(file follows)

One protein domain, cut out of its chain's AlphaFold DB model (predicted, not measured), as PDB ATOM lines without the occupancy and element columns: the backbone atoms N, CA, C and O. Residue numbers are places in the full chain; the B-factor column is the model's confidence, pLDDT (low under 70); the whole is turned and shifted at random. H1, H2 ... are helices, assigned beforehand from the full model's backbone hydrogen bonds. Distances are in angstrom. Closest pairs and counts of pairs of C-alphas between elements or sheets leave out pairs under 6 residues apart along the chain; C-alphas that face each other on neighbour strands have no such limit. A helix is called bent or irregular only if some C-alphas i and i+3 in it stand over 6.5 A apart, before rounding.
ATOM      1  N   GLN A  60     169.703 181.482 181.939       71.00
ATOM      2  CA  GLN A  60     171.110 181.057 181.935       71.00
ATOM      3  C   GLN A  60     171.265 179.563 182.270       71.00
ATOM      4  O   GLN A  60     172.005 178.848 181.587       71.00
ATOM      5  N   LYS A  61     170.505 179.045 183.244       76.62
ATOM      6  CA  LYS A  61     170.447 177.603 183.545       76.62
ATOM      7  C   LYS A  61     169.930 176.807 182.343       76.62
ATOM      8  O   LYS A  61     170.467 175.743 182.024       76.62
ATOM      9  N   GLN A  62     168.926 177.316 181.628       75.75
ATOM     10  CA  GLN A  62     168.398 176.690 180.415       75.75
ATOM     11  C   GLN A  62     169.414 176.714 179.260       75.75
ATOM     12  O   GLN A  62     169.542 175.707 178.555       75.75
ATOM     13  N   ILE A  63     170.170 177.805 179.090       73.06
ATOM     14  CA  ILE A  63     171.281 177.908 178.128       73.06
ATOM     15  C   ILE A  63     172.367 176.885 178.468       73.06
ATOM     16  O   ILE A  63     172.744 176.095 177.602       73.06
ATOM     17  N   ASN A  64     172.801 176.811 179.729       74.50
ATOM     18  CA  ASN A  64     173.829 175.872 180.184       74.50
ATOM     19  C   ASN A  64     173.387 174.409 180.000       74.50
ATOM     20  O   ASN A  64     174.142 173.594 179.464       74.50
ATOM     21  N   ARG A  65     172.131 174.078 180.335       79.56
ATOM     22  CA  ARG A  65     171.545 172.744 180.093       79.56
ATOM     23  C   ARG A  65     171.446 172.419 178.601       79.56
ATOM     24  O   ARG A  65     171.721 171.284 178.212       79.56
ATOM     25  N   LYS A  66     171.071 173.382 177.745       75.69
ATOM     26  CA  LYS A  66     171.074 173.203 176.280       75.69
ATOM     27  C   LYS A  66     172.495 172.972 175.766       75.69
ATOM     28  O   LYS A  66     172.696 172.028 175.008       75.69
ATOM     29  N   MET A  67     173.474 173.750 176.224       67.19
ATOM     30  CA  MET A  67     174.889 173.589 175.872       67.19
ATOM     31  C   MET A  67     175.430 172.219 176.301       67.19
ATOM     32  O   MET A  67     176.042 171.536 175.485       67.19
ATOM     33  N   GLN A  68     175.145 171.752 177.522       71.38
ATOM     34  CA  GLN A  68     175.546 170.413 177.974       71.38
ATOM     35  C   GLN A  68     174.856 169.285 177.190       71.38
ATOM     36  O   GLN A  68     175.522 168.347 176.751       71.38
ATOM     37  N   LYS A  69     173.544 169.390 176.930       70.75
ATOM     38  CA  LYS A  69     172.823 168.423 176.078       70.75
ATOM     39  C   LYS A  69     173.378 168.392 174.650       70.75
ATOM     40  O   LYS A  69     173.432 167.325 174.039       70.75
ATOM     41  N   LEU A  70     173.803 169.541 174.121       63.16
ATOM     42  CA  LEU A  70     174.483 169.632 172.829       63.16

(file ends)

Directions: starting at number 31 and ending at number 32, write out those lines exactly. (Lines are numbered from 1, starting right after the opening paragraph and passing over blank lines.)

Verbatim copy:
ATOM     31  C   MET A  67     175.430 172.219 176.301       67.19
ATOM     32  O   MET A  67     176.042 171.536 175.485       67.19